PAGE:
Thursday, April 20, 2006

Travel Journal, Part IV

Travel Journal, Part IV


07/11 - Monday

And again, I woke up very early and got in a train, this time, my destiny was Genoa. I arrived around 10am. I was suspicious that the hotel was far away from the city so I left my luggage in the station and went for a walk around the historic center.

Genoa is located in the region of Linguria and it is a port city and it looks more like the old stereotype of an Italian city than any other I have seen before. I was enchanted once more. Each city has a special charm, it is amazing. Genoa looks like one of those old cities that just came out of a fairy tale book.

Well, Columbus was born here so his statues are basically everywhere. There is the ocean museum and old boats (like the ones used around the 14th century) in the port. I wanted to enter one, but nobody was there so I just assumed it was forbidden.

I walked all the way to Ferrari's Square and found the famous fountain that wets all tourists. First, the whole square is a fountain, you are walking and when you less expect water shots out of the ground.

Next, I walked to the Duomo di San Lorenzo, but since today is Monday it was closed and I could not go inside. Actually, I could not go inside any museum or church, I did not go inside Palazzo Ducalle and not in Sant' Agostino's church.

I just saw the exterior of Porta Soprana,

the ruins of Sant'Andrea, the Palazzo Bianco and the Palazzo Rosso. I wanted to go inside those because they?re famous for having beautiful gardens. They are placed in front of each other at Via Garibaldi.

When I saw everything I wanted, I got my bags and went to the hotel (which was a charming old building in a small street with the view straight for the ocean). Since it was early still, around 5pm, I decided to go walk around the port.

On the way there I crossed the Chiesa della Annunziata del Vastato, which was completely breathtaking. Unfortunately I couldn't stay there for long to analyze it better because it was closing.

People go there to sit, read books or simply sunbathe. There is a small floating bridge that leads into the ocean, when I got to the edge I turned around and saw the whole city there. It's really a small city and looks perfect for resting. It's calm and quiet, like it's always the weekend. On top of the hills are lots of castles. I'm curious to see if they're abandoned or even haunted, but the sun is already going down and I doubt I could get there without a very expensive taxi ride. So, this is the end of another wonderful day.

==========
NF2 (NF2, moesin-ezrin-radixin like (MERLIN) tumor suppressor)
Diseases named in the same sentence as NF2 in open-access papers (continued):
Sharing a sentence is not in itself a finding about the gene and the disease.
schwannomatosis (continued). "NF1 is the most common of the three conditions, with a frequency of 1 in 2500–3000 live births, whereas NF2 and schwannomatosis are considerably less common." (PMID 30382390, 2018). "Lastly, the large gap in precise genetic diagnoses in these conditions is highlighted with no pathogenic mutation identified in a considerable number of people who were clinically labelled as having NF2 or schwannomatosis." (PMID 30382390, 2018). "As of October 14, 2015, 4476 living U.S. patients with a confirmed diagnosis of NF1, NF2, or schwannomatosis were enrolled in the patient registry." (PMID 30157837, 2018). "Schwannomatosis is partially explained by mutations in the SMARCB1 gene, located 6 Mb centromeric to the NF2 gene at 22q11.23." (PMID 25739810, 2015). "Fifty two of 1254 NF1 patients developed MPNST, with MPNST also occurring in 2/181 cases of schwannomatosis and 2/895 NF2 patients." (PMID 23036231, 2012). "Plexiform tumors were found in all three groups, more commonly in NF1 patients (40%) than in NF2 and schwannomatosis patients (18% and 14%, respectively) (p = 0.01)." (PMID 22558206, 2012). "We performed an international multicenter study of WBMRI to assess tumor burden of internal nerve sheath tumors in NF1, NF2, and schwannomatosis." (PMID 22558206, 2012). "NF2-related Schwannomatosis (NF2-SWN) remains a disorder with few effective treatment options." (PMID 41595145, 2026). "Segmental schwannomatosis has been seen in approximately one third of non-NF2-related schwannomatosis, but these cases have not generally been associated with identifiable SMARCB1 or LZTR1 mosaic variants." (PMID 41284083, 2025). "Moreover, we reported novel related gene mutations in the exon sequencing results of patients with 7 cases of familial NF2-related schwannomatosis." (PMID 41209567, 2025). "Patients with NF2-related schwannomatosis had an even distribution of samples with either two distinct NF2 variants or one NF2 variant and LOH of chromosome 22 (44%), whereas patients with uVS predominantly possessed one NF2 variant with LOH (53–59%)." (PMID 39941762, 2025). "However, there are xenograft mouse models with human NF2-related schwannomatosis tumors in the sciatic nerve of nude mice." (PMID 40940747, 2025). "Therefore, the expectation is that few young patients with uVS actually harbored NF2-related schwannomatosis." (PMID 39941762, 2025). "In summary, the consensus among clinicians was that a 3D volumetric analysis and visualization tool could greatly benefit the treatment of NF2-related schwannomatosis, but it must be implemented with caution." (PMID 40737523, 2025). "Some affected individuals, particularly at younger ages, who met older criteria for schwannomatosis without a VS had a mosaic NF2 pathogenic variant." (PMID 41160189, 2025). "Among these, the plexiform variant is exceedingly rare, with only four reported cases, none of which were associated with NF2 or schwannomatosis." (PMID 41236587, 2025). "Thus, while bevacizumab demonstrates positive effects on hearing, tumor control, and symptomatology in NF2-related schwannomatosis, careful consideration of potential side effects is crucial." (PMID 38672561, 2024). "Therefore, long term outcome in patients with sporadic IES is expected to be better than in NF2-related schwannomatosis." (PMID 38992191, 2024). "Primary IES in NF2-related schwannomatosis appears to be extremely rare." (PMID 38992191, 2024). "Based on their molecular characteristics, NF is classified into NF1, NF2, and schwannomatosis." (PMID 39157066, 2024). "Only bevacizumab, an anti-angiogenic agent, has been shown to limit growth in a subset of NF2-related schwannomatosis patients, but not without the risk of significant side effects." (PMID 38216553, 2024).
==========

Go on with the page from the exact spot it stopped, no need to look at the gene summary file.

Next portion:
07/12 - Tuesday

Now, the trip gets a little faster. I'll spend each day in a different city and at the moment I am in Bologna (it's midday already!). I left the luggage in the station again and ate in the less expensive place in here: Mac Donald's. After lunch, I walked around the city. It is completely medieval. It is located in the region Emilia-Romagna.

I passed through the famous Fontana di Netuno,

Palazzo del Podestà which was built around 12th or 13th century. I walked. I passed around Piazza Cavour which have two tombs in pedestals. I still don't know to who they belong, but I thought that was the most interesting thing I saw until now. I returned to the center, passing through the Porta Ravegnana which is where the two most famous towers of Bologna are placed. The towers are called Asinelli and Garisenda.

I heard somewhere that these towers were mentioned in Dante Alighieri's book Hell. The Asinelli Tower is the forth highest in Italy and I just found it out when I was climbing all the stairs up to the top. I never climbed so much in my life. Do you have any idea what it is to climb for thirty minutes straight? It took me thirty minutes to get to the top, how many stairs were there anyway? Around 500 I think? The steps were slippery and almost would fit my feet (which are small). I was scared because if I slipped the fall was around 102m/334 ft.

I still wonder why I didn't get dizzy when I looked down all those steps? I think I'm not scared of heights at all! Inside the tower everything was old, dark and somber. Strong waves of wind shot up from the ground all the way up (It didn't help the fact that I was wearing a skirt). After climbing everything I had a beautiful prize: the view of the whole Bologna with its red-tile roofs. It's an amazing sight. I have no idea how long I stayed up there, but the sun was already going down when I got back in the streets.

Since I was really tired, I got in a taxi and went straight to the hotel, which was in a mountain. It's very beautiful up here and the pool is opened for the night, so I'll go for a swim.


07/13 - Wednesday

I'm in Pisa! It's the smallest town until now. You can't find anything else other than the tower (and the Duomo, Batistero ans the Cemetery, but they're all part of the tower square, the famous Campo Dei Miracoli.)

From the train station I saw the red flag of the tower and followed it in a straight walk of ten minutes. I saw an American there, the poor guy was lost. "Where is the tower?" He asked me and I just smirked and pointed to the sky "Follow the flag, dude." I think he hadn't looked up because as soon as he did he saw the flag and blushed.

Now the Pisa Tower was getting close and I was feeling weirder and weirder each step I took towards it. I mean, I had studied that tower since I was in elementary school, I head so many stories about it and somehow it didn?t seem to belong in my world, it was something unreachable and there I was, ready to see it with my own eyes.